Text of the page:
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Cause of Our Mideast Troubles

July 21, 1985

Julius Moster's suggestion (Letters, July 11) to deal with Arab terrorists through retaliatory aid to Israel is the cause of our troubles in the Middle East, not the solution. It is through such aid that the United States has become the target of terrorists' attention by aligning itself with the Arabs' avowed enemy.

As it has in the past, our Congress has voted foreign aid (now at $25.2 billion) partly to those countries whose relations with their neighbors are patently inimical to our citizens' safety. By providing Israel and El Salvador (to name but two) with military aid, we provoked the local opposition to retaliate against such U.S. interference.

Are we so proud that we can't walk away from a fight, particularly one not of our doing? It takes a strong person to do that.

As a test of this premise, perhaps we should close our embassies and withdraw or withhold our support of those countries whose law and order are distributed from the barrels of guns, not by the niceties of parliamentary debate. If the Middle East settled down after we ended our unquestioned support of Israel, we might conclude that our presence there had been the catalyst of unrest, not the bulwark of democracy we continually espouse.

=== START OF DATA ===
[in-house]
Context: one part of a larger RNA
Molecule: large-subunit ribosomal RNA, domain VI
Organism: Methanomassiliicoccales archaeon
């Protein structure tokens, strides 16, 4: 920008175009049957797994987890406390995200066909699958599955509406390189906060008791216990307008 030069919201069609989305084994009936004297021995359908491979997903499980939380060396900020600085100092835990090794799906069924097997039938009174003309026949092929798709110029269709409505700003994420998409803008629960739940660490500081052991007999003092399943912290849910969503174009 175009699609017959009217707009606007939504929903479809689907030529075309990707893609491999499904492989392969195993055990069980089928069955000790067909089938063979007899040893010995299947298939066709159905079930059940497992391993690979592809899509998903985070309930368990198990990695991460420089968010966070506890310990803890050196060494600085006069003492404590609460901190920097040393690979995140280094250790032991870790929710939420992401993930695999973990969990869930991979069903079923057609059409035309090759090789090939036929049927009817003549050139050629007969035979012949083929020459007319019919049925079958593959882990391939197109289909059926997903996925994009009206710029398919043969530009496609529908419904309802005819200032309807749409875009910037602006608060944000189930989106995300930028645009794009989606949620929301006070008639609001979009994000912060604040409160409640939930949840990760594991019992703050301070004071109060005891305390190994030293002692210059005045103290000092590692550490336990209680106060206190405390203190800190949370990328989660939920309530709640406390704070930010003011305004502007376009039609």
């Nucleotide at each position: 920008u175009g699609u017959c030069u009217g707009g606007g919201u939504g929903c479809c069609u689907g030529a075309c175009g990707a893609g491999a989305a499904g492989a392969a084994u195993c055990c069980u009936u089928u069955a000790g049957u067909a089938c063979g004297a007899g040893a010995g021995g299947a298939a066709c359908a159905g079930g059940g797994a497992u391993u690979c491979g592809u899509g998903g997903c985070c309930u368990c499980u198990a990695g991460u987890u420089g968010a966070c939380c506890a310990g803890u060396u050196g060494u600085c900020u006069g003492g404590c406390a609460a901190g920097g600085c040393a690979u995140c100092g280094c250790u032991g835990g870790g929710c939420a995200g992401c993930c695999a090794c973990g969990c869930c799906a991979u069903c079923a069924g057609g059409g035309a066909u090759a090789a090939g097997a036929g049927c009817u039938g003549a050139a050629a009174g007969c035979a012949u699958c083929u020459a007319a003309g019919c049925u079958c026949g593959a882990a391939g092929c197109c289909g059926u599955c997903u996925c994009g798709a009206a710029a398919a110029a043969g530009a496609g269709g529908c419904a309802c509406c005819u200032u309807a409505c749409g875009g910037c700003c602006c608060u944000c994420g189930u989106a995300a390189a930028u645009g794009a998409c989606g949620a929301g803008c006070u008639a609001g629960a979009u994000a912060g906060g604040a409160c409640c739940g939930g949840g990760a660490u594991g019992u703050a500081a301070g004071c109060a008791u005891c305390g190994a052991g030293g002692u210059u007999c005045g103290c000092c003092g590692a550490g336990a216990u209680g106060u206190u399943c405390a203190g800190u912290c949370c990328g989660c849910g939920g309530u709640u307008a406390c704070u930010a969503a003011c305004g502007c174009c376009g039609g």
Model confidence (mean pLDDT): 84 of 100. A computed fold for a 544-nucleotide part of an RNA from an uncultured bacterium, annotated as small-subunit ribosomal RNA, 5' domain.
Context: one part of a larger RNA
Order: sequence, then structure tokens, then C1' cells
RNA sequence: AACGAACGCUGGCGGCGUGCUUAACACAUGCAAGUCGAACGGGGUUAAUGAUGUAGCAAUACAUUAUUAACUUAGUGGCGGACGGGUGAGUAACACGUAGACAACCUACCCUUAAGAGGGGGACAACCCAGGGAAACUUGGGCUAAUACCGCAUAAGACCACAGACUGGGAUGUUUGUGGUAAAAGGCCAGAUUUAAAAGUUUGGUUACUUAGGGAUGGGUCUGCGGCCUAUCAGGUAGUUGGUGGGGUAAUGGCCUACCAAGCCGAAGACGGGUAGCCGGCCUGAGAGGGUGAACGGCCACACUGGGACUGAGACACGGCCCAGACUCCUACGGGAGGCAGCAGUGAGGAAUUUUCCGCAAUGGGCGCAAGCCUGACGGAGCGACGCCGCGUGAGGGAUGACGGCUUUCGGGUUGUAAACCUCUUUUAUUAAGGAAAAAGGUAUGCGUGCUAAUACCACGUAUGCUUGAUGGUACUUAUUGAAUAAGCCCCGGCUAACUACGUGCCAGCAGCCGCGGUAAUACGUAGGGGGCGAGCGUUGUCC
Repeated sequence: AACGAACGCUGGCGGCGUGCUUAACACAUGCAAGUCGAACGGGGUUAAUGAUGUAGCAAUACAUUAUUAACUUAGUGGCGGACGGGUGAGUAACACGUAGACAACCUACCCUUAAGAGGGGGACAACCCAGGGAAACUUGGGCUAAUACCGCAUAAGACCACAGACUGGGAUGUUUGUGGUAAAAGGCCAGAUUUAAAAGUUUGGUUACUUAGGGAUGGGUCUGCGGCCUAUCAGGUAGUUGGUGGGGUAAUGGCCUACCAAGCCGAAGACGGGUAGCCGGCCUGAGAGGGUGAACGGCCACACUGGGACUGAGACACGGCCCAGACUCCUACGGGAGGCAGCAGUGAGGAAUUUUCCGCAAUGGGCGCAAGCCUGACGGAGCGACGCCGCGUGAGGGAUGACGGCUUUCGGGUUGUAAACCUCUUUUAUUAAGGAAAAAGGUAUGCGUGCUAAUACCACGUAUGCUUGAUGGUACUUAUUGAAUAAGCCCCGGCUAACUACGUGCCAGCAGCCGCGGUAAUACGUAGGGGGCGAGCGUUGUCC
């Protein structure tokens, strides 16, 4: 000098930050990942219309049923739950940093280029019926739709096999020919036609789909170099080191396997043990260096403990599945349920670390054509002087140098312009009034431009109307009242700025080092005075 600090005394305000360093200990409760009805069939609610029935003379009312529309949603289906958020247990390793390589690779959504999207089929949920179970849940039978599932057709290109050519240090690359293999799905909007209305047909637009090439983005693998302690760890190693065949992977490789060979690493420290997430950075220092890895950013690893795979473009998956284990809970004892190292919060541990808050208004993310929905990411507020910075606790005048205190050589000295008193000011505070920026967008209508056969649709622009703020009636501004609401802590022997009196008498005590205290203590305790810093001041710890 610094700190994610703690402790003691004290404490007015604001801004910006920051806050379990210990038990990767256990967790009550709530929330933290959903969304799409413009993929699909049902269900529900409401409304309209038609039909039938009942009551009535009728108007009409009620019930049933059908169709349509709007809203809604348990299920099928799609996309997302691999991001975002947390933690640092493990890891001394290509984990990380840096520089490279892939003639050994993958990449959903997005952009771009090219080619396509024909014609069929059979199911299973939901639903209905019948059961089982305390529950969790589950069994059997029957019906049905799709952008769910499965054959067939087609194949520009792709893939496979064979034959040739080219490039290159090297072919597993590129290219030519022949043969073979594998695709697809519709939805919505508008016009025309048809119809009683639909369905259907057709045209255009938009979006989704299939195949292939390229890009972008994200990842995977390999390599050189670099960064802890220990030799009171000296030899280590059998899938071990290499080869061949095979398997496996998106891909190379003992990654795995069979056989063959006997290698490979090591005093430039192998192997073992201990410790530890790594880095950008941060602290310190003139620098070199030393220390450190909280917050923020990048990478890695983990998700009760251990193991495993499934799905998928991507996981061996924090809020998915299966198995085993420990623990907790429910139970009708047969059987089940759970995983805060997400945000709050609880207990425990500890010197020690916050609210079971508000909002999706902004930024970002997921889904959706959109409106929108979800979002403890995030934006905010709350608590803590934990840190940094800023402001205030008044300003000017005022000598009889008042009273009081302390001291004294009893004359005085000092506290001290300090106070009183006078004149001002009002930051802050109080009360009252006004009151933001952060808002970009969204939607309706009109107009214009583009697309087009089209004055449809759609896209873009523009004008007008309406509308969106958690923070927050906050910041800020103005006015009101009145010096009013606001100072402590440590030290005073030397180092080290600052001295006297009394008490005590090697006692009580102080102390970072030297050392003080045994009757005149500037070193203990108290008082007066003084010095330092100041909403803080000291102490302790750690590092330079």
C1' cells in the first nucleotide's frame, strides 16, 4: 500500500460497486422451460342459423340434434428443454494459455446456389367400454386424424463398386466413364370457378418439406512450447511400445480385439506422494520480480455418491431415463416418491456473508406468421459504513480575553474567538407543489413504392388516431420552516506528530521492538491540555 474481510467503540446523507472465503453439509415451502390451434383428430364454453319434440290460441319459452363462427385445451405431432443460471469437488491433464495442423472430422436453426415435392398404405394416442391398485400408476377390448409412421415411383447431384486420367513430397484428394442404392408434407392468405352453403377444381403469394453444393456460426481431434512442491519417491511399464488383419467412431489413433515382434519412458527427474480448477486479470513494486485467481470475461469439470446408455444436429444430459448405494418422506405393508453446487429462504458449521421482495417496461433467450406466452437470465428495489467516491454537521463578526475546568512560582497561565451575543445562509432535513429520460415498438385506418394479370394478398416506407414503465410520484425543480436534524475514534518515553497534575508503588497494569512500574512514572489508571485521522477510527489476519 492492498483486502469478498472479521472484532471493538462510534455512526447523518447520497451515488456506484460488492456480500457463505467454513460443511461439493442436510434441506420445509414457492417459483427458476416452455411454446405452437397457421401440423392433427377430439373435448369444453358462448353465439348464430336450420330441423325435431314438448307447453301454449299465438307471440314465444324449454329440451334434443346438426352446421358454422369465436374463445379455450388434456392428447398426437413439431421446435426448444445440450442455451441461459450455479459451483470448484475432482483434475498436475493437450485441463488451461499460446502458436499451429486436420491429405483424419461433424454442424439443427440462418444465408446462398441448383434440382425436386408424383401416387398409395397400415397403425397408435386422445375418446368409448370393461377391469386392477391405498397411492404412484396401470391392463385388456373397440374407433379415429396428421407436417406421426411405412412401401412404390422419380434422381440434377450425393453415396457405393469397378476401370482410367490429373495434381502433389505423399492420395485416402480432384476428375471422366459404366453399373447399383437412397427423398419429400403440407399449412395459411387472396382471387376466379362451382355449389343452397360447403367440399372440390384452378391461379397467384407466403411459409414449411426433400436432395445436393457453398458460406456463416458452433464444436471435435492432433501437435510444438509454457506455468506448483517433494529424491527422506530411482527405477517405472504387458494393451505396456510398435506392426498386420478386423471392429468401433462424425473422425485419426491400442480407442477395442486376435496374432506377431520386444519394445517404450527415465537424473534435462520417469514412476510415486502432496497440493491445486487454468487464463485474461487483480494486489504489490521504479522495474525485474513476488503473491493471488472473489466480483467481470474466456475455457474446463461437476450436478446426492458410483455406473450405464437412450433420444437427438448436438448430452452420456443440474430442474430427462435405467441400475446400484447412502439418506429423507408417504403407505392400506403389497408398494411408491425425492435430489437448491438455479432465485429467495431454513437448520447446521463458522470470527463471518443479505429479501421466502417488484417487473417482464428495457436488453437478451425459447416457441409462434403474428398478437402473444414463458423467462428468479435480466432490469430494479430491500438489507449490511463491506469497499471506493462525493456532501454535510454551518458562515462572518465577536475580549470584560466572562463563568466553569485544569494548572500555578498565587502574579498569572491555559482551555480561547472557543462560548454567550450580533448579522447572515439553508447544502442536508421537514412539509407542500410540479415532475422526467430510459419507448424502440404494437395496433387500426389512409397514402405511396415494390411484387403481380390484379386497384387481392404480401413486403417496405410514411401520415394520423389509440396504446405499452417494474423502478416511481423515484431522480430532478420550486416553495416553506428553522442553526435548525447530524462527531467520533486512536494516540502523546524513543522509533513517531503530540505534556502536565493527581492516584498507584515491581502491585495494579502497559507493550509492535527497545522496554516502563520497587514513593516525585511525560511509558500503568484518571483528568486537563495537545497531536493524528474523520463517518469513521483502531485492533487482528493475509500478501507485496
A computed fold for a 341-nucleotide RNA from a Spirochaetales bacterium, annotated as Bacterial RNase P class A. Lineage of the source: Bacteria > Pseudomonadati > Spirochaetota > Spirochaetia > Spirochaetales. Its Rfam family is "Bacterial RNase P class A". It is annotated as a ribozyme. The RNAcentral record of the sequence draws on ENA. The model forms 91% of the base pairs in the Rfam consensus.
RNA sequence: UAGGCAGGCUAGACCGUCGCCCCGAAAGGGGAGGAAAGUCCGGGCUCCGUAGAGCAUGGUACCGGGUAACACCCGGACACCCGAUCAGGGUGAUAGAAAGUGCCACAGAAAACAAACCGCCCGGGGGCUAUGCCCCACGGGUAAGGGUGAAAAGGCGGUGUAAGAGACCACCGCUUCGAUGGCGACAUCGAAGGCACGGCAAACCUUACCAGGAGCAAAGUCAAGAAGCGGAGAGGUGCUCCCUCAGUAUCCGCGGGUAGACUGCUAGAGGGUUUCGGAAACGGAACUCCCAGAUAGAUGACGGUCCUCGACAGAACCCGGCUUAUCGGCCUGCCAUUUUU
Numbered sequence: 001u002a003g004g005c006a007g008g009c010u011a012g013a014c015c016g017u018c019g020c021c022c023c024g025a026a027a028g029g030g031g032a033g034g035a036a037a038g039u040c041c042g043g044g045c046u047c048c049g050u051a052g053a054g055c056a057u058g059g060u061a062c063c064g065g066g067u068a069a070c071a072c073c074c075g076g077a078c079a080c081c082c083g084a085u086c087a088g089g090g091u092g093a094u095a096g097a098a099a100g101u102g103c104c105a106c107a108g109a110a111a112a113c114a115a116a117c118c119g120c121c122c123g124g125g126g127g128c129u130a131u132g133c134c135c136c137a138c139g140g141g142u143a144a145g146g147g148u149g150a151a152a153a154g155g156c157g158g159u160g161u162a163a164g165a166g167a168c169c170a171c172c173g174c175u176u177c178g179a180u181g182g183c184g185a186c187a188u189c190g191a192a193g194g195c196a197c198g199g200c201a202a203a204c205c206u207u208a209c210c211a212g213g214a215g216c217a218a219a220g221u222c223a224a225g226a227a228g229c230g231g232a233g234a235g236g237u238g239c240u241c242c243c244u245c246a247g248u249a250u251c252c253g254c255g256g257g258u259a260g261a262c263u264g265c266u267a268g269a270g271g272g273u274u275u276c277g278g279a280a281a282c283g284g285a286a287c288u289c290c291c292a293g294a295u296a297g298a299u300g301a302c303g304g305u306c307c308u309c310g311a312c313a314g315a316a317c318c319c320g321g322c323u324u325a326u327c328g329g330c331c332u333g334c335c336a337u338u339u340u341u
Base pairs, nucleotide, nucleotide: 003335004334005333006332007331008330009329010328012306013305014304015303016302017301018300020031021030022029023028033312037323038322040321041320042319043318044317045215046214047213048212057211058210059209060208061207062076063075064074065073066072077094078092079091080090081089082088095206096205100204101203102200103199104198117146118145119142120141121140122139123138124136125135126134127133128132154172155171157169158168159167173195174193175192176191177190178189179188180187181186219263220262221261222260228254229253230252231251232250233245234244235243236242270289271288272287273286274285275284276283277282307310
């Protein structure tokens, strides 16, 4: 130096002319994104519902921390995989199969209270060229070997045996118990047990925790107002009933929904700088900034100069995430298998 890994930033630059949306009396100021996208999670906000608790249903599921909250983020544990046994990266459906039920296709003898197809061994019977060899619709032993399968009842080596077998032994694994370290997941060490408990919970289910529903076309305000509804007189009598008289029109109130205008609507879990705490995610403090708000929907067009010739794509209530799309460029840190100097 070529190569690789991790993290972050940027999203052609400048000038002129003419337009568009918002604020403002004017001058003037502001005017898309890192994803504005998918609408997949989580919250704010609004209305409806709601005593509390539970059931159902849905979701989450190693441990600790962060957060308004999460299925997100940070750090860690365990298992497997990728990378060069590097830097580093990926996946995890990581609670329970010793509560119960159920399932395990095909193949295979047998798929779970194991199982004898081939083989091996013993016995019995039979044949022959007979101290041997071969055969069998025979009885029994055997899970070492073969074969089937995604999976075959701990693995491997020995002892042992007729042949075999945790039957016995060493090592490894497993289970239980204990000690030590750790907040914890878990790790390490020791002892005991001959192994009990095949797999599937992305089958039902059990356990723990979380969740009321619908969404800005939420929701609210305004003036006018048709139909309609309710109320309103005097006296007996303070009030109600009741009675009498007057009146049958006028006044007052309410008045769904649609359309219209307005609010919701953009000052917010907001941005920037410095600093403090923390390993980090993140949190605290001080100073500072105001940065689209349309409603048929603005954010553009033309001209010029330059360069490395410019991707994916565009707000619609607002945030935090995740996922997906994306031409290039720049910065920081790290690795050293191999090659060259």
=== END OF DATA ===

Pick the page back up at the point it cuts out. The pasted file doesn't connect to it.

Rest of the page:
If some would call us cowards and say we have lost face by turning away, isn't it better to lose a little face than a lot of lives? And even if they said that, where were they during the latest crisis? The United Nations was mute on the hijacking and its perpetrators. It was helpless in settling the dispute.

Perhaps the hijacked victims were "innocent" bystanders to an international dispute. But can any of us truly be innocent when we condone our government's action to foment unrest wherever we go? Did our presense and sacrifice in Vietnam bring peace to that country, as surely as it brought more than 50,000 dead Americans home? From my exalted armchair, it seems that Southeast Asia is just about the same as it was in 1960, before the first American died. That war, like the one in Central America now warming up, began with our sending in a few "advisers," followed by a few "observers," followed by a few "assistants" to help out the local brigades, etc., etc.

We still have seven hostages somewhere in Lebanon/Iran/Iraq. They'll never come home if Moster has his way. A well armed Israel is all the justification its neighbors need to continue their present policy against the United States.

ALFRED C. STROHLEIN

San Diego

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